The Mayor and City Council (M&CC) is once again asking Government for a bailout from its financial crises, saying that it has over $500 million in debts. The current status of the M&CC is hardly surprising as, over the years, this entity has always been cash-strapped and mismanaged.
As it is now, M&CC not only owes garbage collection contractors, but $400 million to the National Insurance Scheme (NIS) and over $20 million in retroactive salaries is owed to staffers of the City Constabulary. Of great concern is its lack of payment to NIS. This means that M&CC has put the employees’ benefits and entitlements at risk because of missing contributions. Also of great concern is: why did NIS tolerate M&CC’s unlawful act? Year after year, City Hall has come in for heavy criticism over the management of its finances.
Just in August, the Local Government and Regional Development Minister raised questions regarding accountability for the $300 million restoration fund which was contributed for the restoration of the dilapidated City Hall building. As this publication has previously pointed out, the iconic City Hall structure has become an eyesore, and it will be no surprise if it crumbles in the near future. The Georgetown municipality has been cash-strapped for many years – mostly linked to lack of transparency and mismanagement of funds.
This publication reported in August that, on his part, the Local Government Minister has accused City Hall of “gross incompetence and mismanagement”. According to the Minister, the only thing that has been done in a year, despite $65 million being provided to City Hall to construct the admin building, was a design review of the structure that ought to be built. He said that information will have to be provided on whether City Hall has expended those resources on other things, or whether the resources are being held in escrow. It could be recalled also that the M&CC and then the APNU+AFC Government had embarked on a massive city-wide cleanup campaign in Georgetown and its environs.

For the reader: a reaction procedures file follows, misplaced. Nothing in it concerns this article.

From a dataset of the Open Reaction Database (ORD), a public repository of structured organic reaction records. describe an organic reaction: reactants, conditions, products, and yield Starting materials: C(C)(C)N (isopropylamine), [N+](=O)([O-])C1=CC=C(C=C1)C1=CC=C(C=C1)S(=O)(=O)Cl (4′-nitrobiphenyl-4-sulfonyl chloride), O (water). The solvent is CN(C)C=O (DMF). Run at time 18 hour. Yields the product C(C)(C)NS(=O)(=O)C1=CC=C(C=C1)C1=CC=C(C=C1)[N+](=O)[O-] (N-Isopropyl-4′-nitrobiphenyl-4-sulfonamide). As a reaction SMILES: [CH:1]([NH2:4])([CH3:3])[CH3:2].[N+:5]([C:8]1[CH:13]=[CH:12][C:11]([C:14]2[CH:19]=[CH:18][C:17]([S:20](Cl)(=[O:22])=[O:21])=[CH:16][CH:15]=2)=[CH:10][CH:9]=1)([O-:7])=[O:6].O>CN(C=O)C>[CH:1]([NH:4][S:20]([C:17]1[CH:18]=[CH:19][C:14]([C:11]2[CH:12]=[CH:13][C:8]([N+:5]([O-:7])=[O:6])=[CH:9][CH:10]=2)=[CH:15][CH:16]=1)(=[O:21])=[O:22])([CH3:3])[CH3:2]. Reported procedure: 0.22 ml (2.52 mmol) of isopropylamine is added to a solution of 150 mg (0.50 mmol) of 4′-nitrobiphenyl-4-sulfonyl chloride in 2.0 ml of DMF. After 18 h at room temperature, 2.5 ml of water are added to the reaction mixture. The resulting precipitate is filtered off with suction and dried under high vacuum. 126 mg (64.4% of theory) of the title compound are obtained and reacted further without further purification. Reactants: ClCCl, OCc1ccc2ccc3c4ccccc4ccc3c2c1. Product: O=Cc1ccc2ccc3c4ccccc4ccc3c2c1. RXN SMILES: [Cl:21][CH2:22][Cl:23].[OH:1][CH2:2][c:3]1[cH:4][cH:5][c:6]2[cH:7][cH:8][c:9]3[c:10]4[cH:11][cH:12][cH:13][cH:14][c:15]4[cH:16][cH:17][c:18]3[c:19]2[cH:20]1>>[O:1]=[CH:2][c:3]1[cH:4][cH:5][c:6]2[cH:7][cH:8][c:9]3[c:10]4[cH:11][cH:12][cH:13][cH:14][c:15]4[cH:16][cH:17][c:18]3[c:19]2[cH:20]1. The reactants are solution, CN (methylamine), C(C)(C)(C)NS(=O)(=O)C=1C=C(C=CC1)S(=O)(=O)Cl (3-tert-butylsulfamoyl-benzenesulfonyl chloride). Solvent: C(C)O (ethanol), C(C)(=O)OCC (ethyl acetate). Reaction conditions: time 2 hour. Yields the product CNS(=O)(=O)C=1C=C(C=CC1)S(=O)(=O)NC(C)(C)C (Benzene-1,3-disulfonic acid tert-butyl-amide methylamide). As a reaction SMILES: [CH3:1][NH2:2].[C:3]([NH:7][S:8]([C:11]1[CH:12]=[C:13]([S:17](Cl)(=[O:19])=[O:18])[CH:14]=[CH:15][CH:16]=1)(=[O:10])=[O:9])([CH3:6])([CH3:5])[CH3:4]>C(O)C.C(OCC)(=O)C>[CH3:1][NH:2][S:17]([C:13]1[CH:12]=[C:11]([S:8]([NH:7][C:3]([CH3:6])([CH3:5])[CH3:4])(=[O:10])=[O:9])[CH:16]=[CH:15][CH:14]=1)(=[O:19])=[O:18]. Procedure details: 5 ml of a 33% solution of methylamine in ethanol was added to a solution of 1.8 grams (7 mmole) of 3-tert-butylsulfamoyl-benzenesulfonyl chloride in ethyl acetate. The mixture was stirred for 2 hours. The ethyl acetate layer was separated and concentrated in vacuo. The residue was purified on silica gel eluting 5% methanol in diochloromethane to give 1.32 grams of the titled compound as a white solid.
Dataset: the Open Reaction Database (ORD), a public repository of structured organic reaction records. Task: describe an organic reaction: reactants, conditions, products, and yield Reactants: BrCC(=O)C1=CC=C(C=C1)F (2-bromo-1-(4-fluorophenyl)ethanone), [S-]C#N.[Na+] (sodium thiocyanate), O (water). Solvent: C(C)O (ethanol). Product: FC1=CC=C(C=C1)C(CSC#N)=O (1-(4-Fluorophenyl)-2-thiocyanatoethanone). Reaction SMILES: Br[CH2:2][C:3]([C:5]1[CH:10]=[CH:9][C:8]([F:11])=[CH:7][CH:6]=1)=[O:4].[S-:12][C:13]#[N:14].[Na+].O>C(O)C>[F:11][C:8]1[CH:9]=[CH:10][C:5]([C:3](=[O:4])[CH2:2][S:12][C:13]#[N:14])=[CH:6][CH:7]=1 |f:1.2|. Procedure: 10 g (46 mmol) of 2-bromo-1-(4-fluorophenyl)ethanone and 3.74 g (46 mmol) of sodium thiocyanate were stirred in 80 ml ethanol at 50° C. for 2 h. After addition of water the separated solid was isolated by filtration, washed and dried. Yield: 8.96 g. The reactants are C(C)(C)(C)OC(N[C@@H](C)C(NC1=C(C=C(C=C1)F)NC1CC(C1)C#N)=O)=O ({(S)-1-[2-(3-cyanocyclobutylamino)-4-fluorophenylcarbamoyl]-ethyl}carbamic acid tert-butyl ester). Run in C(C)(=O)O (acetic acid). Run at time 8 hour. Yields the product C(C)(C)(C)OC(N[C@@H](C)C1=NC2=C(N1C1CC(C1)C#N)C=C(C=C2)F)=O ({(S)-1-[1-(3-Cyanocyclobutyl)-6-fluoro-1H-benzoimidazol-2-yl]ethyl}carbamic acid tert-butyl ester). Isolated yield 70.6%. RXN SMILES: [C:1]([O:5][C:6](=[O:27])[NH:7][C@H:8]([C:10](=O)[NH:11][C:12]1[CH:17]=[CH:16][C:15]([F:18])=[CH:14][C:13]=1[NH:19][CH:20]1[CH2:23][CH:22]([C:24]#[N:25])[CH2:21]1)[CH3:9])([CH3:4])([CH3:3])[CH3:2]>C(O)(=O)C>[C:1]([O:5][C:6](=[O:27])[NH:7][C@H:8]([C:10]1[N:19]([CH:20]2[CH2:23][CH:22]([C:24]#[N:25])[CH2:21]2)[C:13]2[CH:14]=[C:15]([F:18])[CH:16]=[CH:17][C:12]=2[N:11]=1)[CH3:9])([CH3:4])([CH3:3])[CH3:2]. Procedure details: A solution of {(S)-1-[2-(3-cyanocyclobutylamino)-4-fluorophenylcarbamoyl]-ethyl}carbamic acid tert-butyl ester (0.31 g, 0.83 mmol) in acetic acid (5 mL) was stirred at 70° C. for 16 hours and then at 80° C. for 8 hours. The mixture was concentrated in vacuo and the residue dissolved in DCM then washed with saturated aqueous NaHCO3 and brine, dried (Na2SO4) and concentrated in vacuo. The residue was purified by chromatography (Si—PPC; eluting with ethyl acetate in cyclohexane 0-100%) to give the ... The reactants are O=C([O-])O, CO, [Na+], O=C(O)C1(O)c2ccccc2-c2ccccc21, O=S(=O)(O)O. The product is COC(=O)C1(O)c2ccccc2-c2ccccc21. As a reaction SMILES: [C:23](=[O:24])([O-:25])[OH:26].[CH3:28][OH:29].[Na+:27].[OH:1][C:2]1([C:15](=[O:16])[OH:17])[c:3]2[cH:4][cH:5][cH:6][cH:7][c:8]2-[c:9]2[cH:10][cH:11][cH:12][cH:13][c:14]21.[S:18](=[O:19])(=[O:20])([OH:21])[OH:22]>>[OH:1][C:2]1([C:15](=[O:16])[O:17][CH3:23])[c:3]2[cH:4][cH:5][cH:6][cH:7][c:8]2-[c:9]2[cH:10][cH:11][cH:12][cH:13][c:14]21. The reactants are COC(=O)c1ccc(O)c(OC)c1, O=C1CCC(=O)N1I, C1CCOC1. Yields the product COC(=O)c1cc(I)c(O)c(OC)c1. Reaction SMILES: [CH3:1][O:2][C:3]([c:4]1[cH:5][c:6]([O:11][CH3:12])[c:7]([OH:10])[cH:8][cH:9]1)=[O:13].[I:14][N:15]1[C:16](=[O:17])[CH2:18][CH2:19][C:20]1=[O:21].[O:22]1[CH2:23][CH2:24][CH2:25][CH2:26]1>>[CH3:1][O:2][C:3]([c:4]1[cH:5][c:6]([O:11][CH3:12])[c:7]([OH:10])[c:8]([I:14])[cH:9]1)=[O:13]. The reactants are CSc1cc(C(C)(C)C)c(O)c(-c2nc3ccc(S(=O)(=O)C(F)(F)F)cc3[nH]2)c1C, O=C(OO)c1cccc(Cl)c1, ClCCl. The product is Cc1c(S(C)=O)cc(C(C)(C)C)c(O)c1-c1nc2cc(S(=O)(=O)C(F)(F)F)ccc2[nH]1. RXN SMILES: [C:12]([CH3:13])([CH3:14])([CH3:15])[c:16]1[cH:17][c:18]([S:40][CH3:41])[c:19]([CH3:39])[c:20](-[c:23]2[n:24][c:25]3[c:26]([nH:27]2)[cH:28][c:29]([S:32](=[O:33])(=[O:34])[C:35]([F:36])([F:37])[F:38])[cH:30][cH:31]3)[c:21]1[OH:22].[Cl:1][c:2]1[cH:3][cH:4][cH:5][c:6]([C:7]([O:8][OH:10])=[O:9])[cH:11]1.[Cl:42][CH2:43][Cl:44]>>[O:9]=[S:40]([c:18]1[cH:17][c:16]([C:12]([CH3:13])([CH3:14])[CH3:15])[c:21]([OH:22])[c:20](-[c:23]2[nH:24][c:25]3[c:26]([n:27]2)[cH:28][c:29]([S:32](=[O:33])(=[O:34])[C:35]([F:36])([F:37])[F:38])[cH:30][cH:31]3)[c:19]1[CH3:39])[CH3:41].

While these efforts produced fairly good results regarding the general appearance of the city and its environs, the political Opposition at the time (PPP) and other stakeholders had raised questions in relation to the contracts awarded to carry out the works. The general perception was that friends and party supporters were the main beneficiaries. However, in spite of concerns that were raised about accountability and transparency, no effort was made to provide clarity to the public in relation to the sums expended and the beneficiaries of the contracts.
Again, year after year there has been calls for a forensic audit to be carried out into the operations of City Hall. These calls continue to reverberate in the interest of transparency and accountability of public funds.
This publication has previously called and continue to call for such an audit as in addition to determining to what extent public funds are being expended in a transparent and efficient manner, it would also seek to examine the tax collecting system to determine if the allegations of dishonesty, deficiency, and discrepancies have any merit.
The mere fact that, M&CC sees it fit to be asking for millions of tax payers’ dollars so regularly to be used to bail it out from its financial woes is enough reason for the Administration to act in the public’s interest. The Government certainly cannot keep pumping tax dollars into the operations of City Hall without putting the necessary safeguards in place to ensure that public monies are accounted for.
Perhaps, a reason why the M&CC seem to think that it can always depend on Central Government for a bailout is because it is under no pressure to perform. The leniency that has been afforded the council must stop if there is to be any improvements at City Hall.